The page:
A funny thing is happening to the market value of mortgage servicing rights: as this volatile asset class continues to wane in price, there’s now less of it out there in the world—a lot less compared to the peak of two years ago.
And the decline is happening at a time when more nontraditional players—REITs, hedge funds and even Warren Buffett—are pondering big moves into MSR investing.
It’s also occurring at a time when mortgage bankers are funding the best quality loans in decades. (Usually, when there’s less of something that people want it goes up in value, but the mortgage crisis has turned that notion on its head.)
U.S. consumers owed $8.995 trillion on their residential loans at the end of March—the lowest debt figure recorded in almost five years, according to new figures compiled by National Mortgage News and the Quarterly Data Report.
The peak of the market occurred in the fourth quarter of 2009 when consumers owed $10.138 trillion on their homes. Since that time, outstanding loan balances nationwide have declined steadily each quarter, this publication found.
The reason for the reduction in loan balances is not surprising: foreclosed homes result in loans being removed from the loan tally, plus some consumers that have the ability to refinance are engaging in “cash-in” refis where they bring money to the closing table to reduce their payments even further.
According to figures compiled by Freddie Mac, roughly 70% of consumers who are refinancing either keep their loan balance the same or reduce it.
In recent quarters that ratio has been as high as 77%. As Freddie Mac economist Frank Nothaft once noted, “This is primarily a 'rate-and-term' market, meaning that the typical homeowner is looking to cut their interest rate or shorten their loan term.”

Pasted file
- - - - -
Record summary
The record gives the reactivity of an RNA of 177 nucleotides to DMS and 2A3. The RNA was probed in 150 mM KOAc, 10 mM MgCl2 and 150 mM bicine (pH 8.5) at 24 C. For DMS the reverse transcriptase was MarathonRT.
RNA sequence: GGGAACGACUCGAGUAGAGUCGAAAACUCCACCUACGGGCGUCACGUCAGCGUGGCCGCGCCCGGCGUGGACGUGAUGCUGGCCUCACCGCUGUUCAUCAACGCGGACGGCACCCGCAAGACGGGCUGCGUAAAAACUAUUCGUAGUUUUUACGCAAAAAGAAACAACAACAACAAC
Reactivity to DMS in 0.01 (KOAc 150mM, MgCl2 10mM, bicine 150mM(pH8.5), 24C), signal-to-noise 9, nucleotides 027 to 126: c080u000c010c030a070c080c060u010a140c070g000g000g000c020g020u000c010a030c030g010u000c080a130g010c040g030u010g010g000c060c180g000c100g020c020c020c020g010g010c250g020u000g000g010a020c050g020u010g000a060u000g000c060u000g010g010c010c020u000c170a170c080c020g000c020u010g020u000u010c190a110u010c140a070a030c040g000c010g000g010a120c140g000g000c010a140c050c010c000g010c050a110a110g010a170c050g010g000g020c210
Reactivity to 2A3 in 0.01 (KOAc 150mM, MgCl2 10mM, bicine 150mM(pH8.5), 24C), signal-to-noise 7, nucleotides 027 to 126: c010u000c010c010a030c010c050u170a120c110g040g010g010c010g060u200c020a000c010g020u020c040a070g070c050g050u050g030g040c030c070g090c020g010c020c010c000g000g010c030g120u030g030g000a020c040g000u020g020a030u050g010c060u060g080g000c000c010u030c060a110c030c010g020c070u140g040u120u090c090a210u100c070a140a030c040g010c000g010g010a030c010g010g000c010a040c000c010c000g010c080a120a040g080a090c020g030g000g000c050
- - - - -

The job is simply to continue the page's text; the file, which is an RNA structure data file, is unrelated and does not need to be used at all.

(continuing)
As for when MSRs will begin increasing in size again, that’s a different matter. It likely won’t happen until the housing market stabilizes and more consumers decide to buy new or existing homes—something that will only come when the employment picture improves in earnest.
Meanwhile, of the $8.995 trillion in outstanding home mortgages today, 76% are fixed-rate loans, the lowest reading since 2008.
Servicing advisors who make their living off of MSRs don’t seem particularly worried about the shrinking residential loan balances. “It’s not something we get hung up on,” said one manager based in Denver. “In time it will start rising again.”
Also, investment bankers believe it’s just a matter of time before MSRs begin to rise in value, though they’re not sure when.
At March 31, Wells Fargo & Co. ranked first among all servicers with MSRs of $1.84 trillion, a 2% gain from a year ago. Bank of America ranked second with $1.69 trillion (-16%), followed by JPMorgan Chase with $1.1 trillion (-8%).
The top three servicers, combined, have a market share of 51.57%, according to NMN/QDR.